The Arian Baptistery in Ravenna in Italy is UNESCO-listed as an excellently preserved example of an early Christian monument with a Late Antiquity mosaic.
The Arian Baptistery is one of eight monuments in Ravenna inscribed on the UNESCO World Cultural Heritage list as early Christian monuments and Late Antiquity (or Byzantine) mosaics. It is less famous than some of the other sites but it is small and worth a few minutes when walking from Sant’Apollinare Nuovo to other sites in Ravenna. The Arian Baptistery is mostly visited to admire its well-preserved domed mosaic showing Christ being baptized by John the Baptist.
Theodoric the Great and Arianism in Ravenna
Theodoric the Great (456 – 526) was the king of the Ostrogoths, amongst other titles, from the late fifth century onwards. Theodoric and the around 200,000 Ostrogoths that settled in Italy during the fifth century were Christians but subscribed to the Arian doctrine – something that had been declared a heresy already at the Council of Nicea in 325.
The main difference between Arianism and orthodox doctrine is about the Holy Trinity. To really simply things: Arianism considers Jesus Christ not to be co-eternal and divine, as was God the Father. For Arians, the Son of God was created by God the Father and “grew” into the role of being God. Christ in Arian iconography is often showed beardless as a young man, which is fairly uncommon (but not unknown) in orthodox art.
- See the New Advent for more (a lot more!) on Arianism.
However, with Theodoric firmly in control of Ravenna and most of Italy, few dared speak out too firmly against Arianism. Theodoric initially mostly tolerated other beliefs and doctrines. However, during his reign, Ravenna was mostly divided into Arian and Orthodox (later Roman Catholic) sections. Each had their own churches, baptisteries, and other religious sites for separate worship.
The conflict between Arianism and Orthodoxy was a major influence on political developments in the fifth and sixth century, as there were no distinction between church and state. However, from 540 Ravenna came under the direct control of Constantinople with Arianism increasingly sidelined and eventually banned.
Many Arian iconography was subsequently removed from churches – see for example Sant’Apollinare Nuovo – while others, such as this baptistery was converted to a private oratory.
The Arian Baptistery in Ravenna
The Arian Baptistery in Ravenna was originally part of a cathedral erected by Ostrogothic King Theodoric in the late fifth, early sixth century. The church has since been rebuilt smaller.
This small baptistery was long part of other complexes and surrounded or attached to other structures. It is only the destructive consequences of allied bombings in the Second World War that allow us to see the baptistery freestanding.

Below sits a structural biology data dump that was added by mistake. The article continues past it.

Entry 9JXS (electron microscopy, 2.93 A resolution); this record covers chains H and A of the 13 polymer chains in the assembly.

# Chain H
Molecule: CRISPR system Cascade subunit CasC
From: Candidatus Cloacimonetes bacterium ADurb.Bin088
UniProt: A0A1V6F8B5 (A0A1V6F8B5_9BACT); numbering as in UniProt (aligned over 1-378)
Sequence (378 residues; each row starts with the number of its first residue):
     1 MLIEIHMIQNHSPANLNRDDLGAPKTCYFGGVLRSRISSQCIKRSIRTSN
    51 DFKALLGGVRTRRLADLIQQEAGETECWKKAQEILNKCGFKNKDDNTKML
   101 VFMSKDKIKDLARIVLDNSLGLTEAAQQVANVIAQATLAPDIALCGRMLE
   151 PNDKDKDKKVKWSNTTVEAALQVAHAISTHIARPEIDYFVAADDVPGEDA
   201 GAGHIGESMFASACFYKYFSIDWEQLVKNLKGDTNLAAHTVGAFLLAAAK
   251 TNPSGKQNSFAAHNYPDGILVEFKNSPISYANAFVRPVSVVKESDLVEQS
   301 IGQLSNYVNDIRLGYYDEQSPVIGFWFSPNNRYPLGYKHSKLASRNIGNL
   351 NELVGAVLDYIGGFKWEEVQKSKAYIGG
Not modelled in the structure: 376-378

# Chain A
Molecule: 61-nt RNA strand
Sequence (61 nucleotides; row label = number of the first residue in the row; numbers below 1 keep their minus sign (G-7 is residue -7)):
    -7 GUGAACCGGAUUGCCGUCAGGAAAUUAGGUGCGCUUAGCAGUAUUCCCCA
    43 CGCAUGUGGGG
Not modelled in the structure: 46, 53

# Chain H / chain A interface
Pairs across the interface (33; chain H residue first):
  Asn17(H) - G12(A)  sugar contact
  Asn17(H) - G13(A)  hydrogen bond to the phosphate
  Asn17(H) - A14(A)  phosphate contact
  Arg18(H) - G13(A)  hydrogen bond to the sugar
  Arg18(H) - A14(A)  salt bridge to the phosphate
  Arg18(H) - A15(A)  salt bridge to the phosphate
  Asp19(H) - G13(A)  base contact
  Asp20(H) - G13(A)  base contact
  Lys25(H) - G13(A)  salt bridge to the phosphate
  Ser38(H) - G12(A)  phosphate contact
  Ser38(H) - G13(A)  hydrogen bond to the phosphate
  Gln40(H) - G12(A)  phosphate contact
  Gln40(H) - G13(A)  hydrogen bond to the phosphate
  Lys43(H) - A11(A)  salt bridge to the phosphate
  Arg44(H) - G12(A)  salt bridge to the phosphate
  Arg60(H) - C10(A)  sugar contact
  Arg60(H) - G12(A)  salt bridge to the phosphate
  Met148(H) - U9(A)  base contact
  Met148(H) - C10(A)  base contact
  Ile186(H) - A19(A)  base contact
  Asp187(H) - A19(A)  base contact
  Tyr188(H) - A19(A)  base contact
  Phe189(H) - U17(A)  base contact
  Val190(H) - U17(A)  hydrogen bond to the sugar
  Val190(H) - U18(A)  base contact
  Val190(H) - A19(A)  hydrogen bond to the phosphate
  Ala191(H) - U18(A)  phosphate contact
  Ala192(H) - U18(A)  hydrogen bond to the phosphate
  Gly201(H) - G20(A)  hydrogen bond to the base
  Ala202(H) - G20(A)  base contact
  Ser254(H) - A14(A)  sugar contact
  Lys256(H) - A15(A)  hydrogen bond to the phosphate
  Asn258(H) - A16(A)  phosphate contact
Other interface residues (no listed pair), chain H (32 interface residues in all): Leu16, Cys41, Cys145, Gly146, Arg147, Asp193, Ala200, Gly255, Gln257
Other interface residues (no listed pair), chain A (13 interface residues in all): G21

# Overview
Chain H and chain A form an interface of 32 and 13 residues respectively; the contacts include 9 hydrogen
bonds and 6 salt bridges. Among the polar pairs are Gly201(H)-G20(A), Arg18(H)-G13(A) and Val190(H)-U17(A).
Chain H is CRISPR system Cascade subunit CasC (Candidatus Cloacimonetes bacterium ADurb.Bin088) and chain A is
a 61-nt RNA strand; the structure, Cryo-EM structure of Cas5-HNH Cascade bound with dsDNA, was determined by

The Arian Baptistery is a small octagonal brick building. It has four flat sides with small protruding apses from the remaining four sides. Like most other buildings in Ravenna dating from Late Antiquity, the Arian Baptistery has also sunk into the ground with the floor now more than 2 m (7 ft) below street level.
The Mosaics in the Arian Baptistery
Inside, the walls are bare – they were originally covered by frescoes. However, the dome has its original mosaic of Jesus Christ being baptized by John the Baptist with the Holy Spirit in the form a dove looking on. An old man in green looks on as a pagan god representing the River Jordan. A band featuring the twelve apostles carrying crowns encircles the central medallion.
The mosaics here are quite similar to the older ones in the Neonian Baptistery.
The iconography of the mosaics is considered significant as it displays the holy trinity, something that Arians did not belief in, and the main point of difference with the orthodox doctrine. It is considered likely that the artists where local Orthodox artists, as the Ostrogoths were not generally considered skillful in the art of mosaics.
Visiting the Arian Baptistery
Admission to the Arian Baptistery is only €1, which helps to explain why it is the first UNESCO-listed site to close in Ravenna due to a lack of personnel or funds. The Arian baptistery is supposed to be open daily from 8:30 to 16:30 (19:30 in summer). During the offseason, it may close for 30 minutes after every two hours.
The Arian Baptistery is easily seen when en route to or from Sant’Apollinare Nuovo, which is also closely associated with Theodoric and the Arians, and one of the major mosaic sights in Ravenna.